They're set up for another chilly winter night—but it could soon be their last.
"I think that we're trying to do what is in the heart and mind of God," said Nozomi Ikuta, the pastor of Denison Avenue United Church of Christ.
The church has taken in about 40 homeless people this season through the Metanoia project, stepping up to help when Saint Malachi's church had to cut back on the number of people they could house because of fire code violations.
"Instead of focusing on your shortage you try to figure it out," Ikuta said.
Denison Avenue United Church of Christ also isn't up to code to house people. Tuesday, the city of Cleveland slapped a 'cease use' letter on its front door.
"They feel legally bound to do this they said and I think that God has another plan so we'll just see," Ikuta said.
Ikuta says the city is mainly taking issue with a lack of sprinklers in case there's a fire and the church not having hard wired smoke detectors. They've installed units like the ones you'd see in your home.
"We can't quite meet that legal standard right now, but we think that most people would agree that compared to letting people freeze to death, having residential grade smoke detectors is a reasonable step," the pastor said. "I'm admitting that we're not quite to code, but we're taking safety very seriously and doing what we can."
Monday, dozens of Clevelanders took to the streets to stop the city from shutting this cold weather center down.
"Homelessness is a larger issue in our community and that it's a growing problem and that we need more action from the city of Cleveland," said Molly Martin, a member of Northeast Ohio Coalition for the Homeless.
According to the coalition, six people froze to death in Cleveland in the last two years.
"I really believe in the God who makes a way out of no way," Ikuta said.
As Ikuta holds on to her faith, the dozens that depend on this space for shelter can stay for seven for days while the church appeals the city's decision.
The city released the following statement:
"The City of Cleveland first became aware in September, through Cleveland City Council, of the Denison Avenue United Church of Christ (UCC)’s intent to house people overnight. At that time the Department of Building & Housing (B&H) was in communication with the church about was necessary for it to become a temporary R-1 transient use facility, noting that certain requirements would need to be met. Requirements include an application to B&H for review. The review would include egress, fire protection and life safety measures. The local community development corporation contacted B&H claiming the church was already housing people overnight. B&H sent out an inspector on Dec. 6 and the church committed to making an application for the change of use.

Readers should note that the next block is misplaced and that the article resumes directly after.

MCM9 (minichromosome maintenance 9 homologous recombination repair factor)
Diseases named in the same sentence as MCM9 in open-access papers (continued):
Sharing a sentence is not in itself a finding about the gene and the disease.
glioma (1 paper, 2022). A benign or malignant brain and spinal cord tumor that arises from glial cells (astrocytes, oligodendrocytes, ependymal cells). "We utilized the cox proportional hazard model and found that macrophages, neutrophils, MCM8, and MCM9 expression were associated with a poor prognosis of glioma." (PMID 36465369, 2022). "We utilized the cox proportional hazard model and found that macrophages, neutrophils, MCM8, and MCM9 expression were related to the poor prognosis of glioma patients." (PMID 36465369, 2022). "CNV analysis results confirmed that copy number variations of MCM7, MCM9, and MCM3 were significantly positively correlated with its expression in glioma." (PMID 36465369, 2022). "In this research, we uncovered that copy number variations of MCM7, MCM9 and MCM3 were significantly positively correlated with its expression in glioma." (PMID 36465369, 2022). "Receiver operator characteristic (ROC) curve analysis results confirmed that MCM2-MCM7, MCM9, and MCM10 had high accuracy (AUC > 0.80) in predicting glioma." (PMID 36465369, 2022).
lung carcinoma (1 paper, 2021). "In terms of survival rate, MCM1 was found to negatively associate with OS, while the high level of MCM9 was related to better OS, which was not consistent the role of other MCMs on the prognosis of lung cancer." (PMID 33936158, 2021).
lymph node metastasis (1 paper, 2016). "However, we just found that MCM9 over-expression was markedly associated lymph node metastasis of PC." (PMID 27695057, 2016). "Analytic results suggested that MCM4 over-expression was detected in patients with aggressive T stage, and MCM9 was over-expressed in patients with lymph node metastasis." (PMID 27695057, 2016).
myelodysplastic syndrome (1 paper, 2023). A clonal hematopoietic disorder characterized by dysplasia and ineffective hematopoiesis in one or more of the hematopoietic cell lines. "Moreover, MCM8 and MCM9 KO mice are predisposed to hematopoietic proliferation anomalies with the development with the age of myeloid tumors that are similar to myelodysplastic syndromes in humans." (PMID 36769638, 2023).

On Dec. 20, a violation order was issued by B&H. The church has 30 days to appeal the order. The City was told by the church it would file the appeal but as of today has not received it. The church is still welcome to submit a temporary R-1 transient use application, which would give it 180 days to operate its shelter. If the application were rejected because upgrades to, for example, a sprinkler system were not made, the findings could be appealed and the review board could consider a variance.
In addition, the Division of Fire had a number of safety concerns. On Tuesday Dec. 24, prior to issuing its Cease Use order, Fire Chief Angelo Calvillo met with church officials to discuss the City’s concerns about not meeting fire codes for residential facilities. The church can appeal the order within seven days of its issuance. Should the church continue to house people during that time, the Division of Fire will require someone to serve as a fire watch. The fire watch is required to monitor the area for fire, alert occupants, report it and make basic attempts to extinguish the fire. This person is not required to be a firefighter.
The church’s current legal use is for assembly. In order to change it for temporary residential use (R1) – which would not affect its operations as a worship space - the Denison Avenue UCC would be required to apply for a change of use with the Department of Building & Housing.
These codes and standards are in place so that in the event of an emergency, those inside are as safe as possible."
The church said they plan on appealing the building and housing order as well as the Cease Use order.